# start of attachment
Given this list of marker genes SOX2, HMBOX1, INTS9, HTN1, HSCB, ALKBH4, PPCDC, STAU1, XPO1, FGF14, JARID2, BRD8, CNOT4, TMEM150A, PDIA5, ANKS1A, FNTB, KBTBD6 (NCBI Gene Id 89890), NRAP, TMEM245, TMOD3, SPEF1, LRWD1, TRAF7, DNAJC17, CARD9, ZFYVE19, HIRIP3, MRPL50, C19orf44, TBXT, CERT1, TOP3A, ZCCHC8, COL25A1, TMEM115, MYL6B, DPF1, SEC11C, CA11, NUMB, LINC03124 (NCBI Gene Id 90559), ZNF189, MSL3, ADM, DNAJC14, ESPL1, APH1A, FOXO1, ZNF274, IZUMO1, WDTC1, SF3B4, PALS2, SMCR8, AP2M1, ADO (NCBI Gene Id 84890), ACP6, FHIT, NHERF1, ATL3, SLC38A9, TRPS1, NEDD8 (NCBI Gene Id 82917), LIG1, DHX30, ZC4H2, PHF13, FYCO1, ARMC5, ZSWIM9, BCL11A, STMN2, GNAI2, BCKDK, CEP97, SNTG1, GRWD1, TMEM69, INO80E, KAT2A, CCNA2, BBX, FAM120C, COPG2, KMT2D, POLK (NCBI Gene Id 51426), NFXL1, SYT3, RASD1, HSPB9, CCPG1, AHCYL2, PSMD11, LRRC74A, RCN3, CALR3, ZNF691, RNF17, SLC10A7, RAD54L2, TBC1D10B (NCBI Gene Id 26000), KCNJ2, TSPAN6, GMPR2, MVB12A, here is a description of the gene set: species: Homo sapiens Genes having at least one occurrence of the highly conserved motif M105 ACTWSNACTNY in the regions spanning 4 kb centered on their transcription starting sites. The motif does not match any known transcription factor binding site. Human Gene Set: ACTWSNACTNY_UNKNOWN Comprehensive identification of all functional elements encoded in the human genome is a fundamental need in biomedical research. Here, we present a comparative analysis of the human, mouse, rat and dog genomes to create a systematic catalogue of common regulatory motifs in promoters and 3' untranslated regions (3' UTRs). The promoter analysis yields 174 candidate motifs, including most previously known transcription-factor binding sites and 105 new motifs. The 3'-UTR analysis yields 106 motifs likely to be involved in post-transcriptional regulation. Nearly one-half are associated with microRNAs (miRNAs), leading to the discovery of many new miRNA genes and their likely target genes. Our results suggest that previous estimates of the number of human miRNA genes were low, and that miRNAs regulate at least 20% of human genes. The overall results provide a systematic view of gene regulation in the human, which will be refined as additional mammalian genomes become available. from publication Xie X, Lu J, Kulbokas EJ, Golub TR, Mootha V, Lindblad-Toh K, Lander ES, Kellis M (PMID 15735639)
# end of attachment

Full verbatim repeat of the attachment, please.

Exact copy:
Given this list of marker genes SOX2, HMBOX1, INTS9, HTN1, HSCB, ALKBH4, PPCDC, STAU1, XPO1, FGF14, JARID2, BRD8, CNOT4, TMEM150A, PDIA5, ANKS1A, FNTB, KBTBD6 (NCBI Gene Id 89890), NRAP, TMEM245, TMOD3, SPEF1, LRWD1, TRAF7, DNAJC17, CARD9, ZFYVE19, HIRIP3, MRPL50, C19orf44, TBXT, CERT1, TOP3A, ZCCHC8, COL25A1, TMEM115, MYL6B, DPF1, SEC11C, CA11, NUMB, LINC03124 (NCBI Gene Id 90559), ZNF189, MSL3, ADM, DNAJC14, ESPL1, APH1A, FOXO1, ZNF274, IZUMO1, WDTC1, SF3B4, PALS2, SMCR8, AP2M1, ADO (NCBI Gene Id 84890), ACP6, FHIT, NHERF1, ATL3, SLC38A9, TRPS1, NEDD8 (NCBI Gene Id 82917), LIG1, DHX30, ZC4H2, PHF13, FYCO1, ARMC5, ZSWIM9, BCL11A, STMN2, GNAI2, BCKDK, CEP97, SNTG1, GRWD1, TMEM69, INO80E, KAT2A, CCNA2, BBX, FAM120C, COPG2, KMT2D, POLK (NCBI Gene Id 51426), NFXL1, SYT3, RASD1, HSPB9, CCPG1, AHCYL2, PSMD11, LRRC74A, RCN3, CALR3, ZNF691, RNF17, SLC10A7, RAD54L2, TBC1D10B (NCBI Gene Id 26000), KCNJ2, TSPAN6, GMPR2, MVB12A, here is a description of the gene set: species: Homo sapiens Genes having at least one occurrence of the highly conserved motif M105 ACTWSNACTNY in the regions spanning 4 kb centered on their transcription starting sites. The motif does not match any known transcription factor binding site. Human Gene Set: ACTWSNACTNY_UNKNOWN Comprehensive identification of all functional elements encoded in the human genome is a fundamental need in biomedical research. Here, we present a comparative analysis of the human, mouse, rat and dog genomes to create a systematic catalogue of common regulatory motifs in promoters and 3' untranslated regions (3' UTRs). The promoter analysis yields 174 candidate motifs, including most previously known transcription-factor binding sites and 105 new motifs. The 3'-UTR analysis yields 106 motifs likely to be involved in post-transcriptional regulation. Nearly one-half are associated with microRNAs (miRNAs), leading to the discovery of many new miRNA genes and their likely target genes. Our results suggest that previous estimates of the number of human miRNA genes were low, and that miRNAs regulate at least 20% of human genes. The overall results provide a systematic view of gene regulation in the human, which will be refined as additional mammalian genomes become available. from publication Xie X, Lu J, Kulbokas EJ, Golub TR, Mootha V, Lindblad-Toh K, Lander ES, Kellis M (PMID 15735639)